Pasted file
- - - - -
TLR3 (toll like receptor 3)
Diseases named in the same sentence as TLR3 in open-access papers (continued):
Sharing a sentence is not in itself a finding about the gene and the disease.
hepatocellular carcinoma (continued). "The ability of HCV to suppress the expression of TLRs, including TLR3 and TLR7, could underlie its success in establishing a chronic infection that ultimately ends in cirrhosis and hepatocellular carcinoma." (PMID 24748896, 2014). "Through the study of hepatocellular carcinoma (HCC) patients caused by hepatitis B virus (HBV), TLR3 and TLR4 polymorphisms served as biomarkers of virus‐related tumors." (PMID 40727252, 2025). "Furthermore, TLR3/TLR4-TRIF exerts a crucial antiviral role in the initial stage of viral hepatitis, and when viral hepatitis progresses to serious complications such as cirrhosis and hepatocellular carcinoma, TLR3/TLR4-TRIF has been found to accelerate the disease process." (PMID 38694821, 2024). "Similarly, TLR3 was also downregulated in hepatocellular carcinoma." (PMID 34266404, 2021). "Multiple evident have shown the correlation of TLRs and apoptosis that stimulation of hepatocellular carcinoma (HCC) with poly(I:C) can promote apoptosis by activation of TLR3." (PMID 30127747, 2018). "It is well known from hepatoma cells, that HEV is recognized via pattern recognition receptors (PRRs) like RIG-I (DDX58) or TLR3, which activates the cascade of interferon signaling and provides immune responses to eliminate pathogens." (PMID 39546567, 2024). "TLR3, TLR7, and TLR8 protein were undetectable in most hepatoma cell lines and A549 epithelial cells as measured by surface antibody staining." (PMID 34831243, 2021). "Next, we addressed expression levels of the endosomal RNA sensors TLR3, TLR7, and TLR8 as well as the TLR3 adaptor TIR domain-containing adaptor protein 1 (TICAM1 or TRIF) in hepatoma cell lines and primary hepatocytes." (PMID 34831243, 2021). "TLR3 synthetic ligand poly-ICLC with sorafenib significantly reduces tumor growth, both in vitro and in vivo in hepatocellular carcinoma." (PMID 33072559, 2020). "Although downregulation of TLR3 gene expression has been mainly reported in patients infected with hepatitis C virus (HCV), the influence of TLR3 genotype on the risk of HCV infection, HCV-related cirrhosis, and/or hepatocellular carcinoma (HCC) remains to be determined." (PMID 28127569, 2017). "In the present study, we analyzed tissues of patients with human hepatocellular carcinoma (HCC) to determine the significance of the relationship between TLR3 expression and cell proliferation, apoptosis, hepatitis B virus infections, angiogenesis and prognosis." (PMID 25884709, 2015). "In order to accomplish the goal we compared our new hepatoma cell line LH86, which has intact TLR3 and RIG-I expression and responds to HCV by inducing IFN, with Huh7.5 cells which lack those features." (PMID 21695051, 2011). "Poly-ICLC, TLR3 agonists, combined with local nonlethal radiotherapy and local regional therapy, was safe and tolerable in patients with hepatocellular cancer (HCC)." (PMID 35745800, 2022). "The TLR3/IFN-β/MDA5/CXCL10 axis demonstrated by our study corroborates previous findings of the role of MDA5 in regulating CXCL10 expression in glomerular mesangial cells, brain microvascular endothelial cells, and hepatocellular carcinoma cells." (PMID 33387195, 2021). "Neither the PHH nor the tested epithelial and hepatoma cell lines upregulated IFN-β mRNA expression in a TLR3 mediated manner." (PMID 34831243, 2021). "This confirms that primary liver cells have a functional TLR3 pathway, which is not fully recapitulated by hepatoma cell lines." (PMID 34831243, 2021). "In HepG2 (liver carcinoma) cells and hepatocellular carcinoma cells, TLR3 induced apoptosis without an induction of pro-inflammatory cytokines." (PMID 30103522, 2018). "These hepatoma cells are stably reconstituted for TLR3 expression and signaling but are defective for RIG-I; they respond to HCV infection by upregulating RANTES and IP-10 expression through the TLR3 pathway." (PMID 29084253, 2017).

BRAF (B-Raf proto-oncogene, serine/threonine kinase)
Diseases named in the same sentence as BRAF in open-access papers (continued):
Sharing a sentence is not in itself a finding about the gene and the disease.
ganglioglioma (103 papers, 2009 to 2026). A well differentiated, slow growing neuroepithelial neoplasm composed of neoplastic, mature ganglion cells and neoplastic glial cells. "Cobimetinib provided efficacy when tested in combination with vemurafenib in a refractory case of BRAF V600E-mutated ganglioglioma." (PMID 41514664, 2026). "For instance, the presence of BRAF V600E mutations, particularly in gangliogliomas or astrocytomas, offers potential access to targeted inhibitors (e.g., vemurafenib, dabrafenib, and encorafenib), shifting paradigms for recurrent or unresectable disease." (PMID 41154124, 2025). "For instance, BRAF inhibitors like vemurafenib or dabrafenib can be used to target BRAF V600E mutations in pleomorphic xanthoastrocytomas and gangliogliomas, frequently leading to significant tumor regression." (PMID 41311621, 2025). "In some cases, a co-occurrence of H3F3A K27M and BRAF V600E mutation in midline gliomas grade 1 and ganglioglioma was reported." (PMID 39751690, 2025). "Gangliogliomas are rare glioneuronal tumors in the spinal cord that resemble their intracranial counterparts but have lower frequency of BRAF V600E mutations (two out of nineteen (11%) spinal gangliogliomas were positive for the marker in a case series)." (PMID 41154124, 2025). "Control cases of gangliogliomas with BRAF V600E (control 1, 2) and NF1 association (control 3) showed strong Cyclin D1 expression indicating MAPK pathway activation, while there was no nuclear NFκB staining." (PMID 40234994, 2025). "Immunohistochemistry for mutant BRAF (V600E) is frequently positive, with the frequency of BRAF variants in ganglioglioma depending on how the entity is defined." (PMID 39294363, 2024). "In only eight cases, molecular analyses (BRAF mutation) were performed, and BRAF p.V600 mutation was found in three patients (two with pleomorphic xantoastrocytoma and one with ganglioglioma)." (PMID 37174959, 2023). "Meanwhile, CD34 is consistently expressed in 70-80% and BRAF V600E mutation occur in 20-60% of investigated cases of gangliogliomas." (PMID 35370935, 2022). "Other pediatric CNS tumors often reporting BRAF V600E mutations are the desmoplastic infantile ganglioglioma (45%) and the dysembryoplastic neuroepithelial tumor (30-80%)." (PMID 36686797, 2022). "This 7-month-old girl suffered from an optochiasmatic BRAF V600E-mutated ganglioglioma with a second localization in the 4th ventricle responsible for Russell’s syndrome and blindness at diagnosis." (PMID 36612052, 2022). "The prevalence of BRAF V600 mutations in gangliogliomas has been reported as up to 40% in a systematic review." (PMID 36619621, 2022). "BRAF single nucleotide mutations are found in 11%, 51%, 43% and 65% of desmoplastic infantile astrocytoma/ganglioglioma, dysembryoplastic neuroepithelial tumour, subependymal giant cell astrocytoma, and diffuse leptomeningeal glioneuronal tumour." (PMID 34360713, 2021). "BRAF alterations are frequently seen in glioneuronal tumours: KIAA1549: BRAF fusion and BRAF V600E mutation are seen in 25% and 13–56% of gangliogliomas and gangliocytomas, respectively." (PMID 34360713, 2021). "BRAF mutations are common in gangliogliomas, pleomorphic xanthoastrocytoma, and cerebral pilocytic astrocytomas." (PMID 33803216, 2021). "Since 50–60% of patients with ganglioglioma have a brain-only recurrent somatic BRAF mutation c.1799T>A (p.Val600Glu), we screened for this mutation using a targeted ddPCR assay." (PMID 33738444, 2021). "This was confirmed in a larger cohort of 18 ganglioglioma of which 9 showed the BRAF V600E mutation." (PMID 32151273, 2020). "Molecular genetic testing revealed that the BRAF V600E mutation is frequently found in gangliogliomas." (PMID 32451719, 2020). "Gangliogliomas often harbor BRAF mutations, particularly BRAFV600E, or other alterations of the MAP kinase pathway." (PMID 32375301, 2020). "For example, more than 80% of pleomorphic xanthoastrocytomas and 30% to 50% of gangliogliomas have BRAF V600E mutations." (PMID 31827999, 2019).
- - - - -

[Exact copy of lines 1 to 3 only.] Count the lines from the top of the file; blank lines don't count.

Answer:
TLR3 (toll like receptor 3)
Diseases named in the same sentence as TLR3 in open-access papers (continued):
Sharing a sentence is not in itself a finding about the gene and the disease.